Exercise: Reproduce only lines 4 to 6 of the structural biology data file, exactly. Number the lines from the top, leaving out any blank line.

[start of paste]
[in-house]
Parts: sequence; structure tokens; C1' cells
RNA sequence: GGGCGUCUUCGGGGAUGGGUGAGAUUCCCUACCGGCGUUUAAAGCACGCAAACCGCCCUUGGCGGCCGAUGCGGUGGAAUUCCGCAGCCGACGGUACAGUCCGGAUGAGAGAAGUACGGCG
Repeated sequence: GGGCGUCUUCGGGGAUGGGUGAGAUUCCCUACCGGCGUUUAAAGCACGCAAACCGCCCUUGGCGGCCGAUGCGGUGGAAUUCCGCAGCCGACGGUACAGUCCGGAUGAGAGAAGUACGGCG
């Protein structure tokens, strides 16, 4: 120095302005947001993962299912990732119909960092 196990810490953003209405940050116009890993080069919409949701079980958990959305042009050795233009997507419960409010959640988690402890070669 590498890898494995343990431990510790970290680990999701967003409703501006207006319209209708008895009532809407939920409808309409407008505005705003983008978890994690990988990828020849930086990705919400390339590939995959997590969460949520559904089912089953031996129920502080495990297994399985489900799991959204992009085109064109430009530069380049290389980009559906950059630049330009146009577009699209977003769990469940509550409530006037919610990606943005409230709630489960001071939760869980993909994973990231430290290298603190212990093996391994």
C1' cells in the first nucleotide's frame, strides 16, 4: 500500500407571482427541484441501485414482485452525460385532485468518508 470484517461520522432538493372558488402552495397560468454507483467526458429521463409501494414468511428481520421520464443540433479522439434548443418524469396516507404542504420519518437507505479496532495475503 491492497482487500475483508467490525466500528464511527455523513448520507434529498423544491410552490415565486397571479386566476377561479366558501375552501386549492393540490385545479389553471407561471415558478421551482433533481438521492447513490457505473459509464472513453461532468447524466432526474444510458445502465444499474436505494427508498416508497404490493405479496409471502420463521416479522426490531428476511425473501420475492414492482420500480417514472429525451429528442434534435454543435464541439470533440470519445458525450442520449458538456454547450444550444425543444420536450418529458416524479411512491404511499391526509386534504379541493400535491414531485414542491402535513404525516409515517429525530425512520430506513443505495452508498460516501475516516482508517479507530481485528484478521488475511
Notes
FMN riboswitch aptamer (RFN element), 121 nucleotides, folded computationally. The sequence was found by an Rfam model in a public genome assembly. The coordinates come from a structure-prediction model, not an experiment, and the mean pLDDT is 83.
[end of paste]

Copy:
Repeated sequence: GGGCGUCUUCGGGGAUGGGUGAGAUUCCCUACCGGCGUUUAAAGCACGCAAACCGCCCUUGGCGGCCGAUGCGGUGGAAUUCCGCAGCCGACGGUACAGUCCGGAUGAGAGAAGUACGGCG
């Protein structure tokens, strides 16, 4: 120095302005947001993962299912990732119909960092 196990810490953003209405940050116009890993080069919409949701079980958990959305042009050795233009997507419960409010959640988690402890070669 590498890898494995343990431990510790970290680990999701967003409703501006207006319209209708008895009532809407939920409808309409407008505005705003983008978890994690990988990828020849930086990705919400390339590939995959997590969460949520559904089912089953031996129920502080495990297994399985489900799991959204992009085109064109430009530069380049290389980009559906950059630049330009146009577009699209977003769990469940509550409530006037919610990606943005409230709630489960001071939760869980993909994973990231430290290298603190212990093996391994």
C1' cells in the first nucleotide's frame, strides 16, 4: 500500500407571482427541484441501485414482485452525460385532485468518508 470484517461520522432538493372558488402552495397560468454507483467526458429521463409501494414468511428481520421520464443540433479522439434548443418524469396516507404542504420519518437507505479496532495475503 491492497482487500475483508467490525466500528464511527455523513448520507434529498423544491410552490415565486397571479386566476377561479366558501375552501386549492393540490385545479389553471407561471415558478421551482433533481438521492447513490457505473459509464472513453461532468447524466432526474444510458445502465444499474436505494427508498416508497404490493405479496409471502420463521416479522426490531428476511425473501420475492414492482420500480417514472429525451429528442434534435454543435464541439470533440470519445458525450442520449458538456454547450444550444425543444420536450418529458416524479411512491404511499391526509386534504379541493400535491414531485414542491402535513404525516409515517429525530425512520430506513443505495452508498460516501475516516482508517479507530481485528484478521488475511